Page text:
Defense Minister Shaul Mofaz said Israel has "decisive proof that the attack in Tel Aviv was a direct result of the Axis of Terror that operates between Iran and Syria. Iran supplied the money, and [Islamic] Jihad's headquarters in Damascus directed the organization's operatives in Nablus, giving operational orders and instructions." Israel has given details of the intelligence behind Mofaz's statements to the U.S., the EU, and Egypt.
        Mofaz noted that the blast occurred while Iranian President Ahmadinejad was in Damascus meeting with Syrian President Assad in "the terror summit." "Damascus is the only place where the Iranian president is still welcomed," Mofaz noted. "The Iranian-Syrian terror axis is not Israel's private problem." According to police, the bomber blew himself up in the restaurant's bathroom and may have been trying to prepare the explosive device when it went off prematurely. (Ha'aretz)
        See also Witnesses Recount Moments of Horror - Miri Chason (Ynet News)
  • Bin Laden Warns of More Attacks; Proposes Undefined Truce - Hassan M. Fattah
    Osama bin Laden warned Americans in an audiotape broadcast Thursday on Al Jazeera that al-Qaeda was planning more attacks on the U.S. "The operations are under preparation and you will see them in your homes," he said. The CIA verified the authenticity of the tape. Vice President Dick Cheney said it seemed likely that bin Laden, whom some had believed dead, was alive. But, the vice president said, bin Laden has clearly had trouble getting his message out and added, "We don't negotiate with terrorists." Bin Laden was last heard from in an audio recording in December 2004. (New York Times)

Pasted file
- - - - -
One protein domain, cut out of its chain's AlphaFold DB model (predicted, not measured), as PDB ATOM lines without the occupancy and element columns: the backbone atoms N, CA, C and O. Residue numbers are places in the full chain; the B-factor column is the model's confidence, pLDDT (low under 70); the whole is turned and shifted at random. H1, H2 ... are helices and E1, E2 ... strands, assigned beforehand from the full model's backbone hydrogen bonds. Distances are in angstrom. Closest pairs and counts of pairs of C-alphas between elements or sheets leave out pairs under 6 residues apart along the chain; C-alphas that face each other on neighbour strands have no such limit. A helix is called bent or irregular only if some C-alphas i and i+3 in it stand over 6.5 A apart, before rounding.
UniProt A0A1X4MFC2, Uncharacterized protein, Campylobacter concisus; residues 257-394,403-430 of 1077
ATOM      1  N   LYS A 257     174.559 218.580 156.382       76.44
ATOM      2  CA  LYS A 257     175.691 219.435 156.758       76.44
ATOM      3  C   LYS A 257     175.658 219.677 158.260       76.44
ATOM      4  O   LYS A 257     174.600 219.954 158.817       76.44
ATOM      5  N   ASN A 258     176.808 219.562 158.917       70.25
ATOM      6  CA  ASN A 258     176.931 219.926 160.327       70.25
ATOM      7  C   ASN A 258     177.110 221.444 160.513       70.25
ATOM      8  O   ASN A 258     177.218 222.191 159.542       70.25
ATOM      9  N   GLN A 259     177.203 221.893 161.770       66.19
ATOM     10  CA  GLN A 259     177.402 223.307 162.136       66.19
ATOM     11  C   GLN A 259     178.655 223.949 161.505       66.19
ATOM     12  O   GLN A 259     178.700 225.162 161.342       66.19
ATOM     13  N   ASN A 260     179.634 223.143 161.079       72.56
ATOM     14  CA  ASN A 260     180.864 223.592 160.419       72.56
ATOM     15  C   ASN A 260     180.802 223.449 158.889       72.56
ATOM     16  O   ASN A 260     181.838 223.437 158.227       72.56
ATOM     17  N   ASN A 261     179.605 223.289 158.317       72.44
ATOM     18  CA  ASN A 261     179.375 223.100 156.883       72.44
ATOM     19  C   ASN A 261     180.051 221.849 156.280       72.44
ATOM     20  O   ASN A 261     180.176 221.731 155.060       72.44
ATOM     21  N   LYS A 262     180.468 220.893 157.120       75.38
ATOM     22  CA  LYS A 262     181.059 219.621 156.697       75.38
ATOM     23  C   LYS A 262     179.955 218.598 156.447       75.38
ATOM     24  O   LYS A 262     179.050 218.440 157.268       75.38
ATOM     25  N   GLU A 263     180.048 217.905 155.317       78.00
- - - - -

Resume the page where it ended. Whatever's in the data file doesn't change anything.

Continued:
See also Text of Bin Laden Tape (New York Times)
  • ElBaradei Rejects EU's Request to Condemn Iran - Daniel Dombey and Roula Khalaf
    Mohamed ElBaradei, the head of the UN's nuclear monitor, has turned down an EU request to issue a far-reaching condemnation of Iran's nuclear program when the IAEA board meets in extraordinary session next month, a decision that could weaken U.S.-European efforts for a speedy referral of Iran to the UN Security Council. European diplomats say they are confident of winning a majority of votes to send the Iran dossier to New York, but a thin majority could slow down the momentum for censuring Iran at the UN. (Financial Times-UK)
        See also Syria Backs a Nuclear Iran - Patrick Bishop
    Syria Thursday backed Iran in its nuclear confrontation with the West as their leaders met in Damascus in a defiant show of solidarity. Syrian president Bashar al-Assad said Iranian leader Mahmoud Ahmadinejad had the right to acquire nuclear technology for peaceful purposes, while Ahmadinejad asserted his host's right to freedom from foreign interference. Both men face confrontations with the UN Security Council. (Telegraph-UK)
        See also Iran-Syria: United in Hatred for Israel (AKI-Italy)
        See also Germany: Israel No Excuse for Spread of Nukes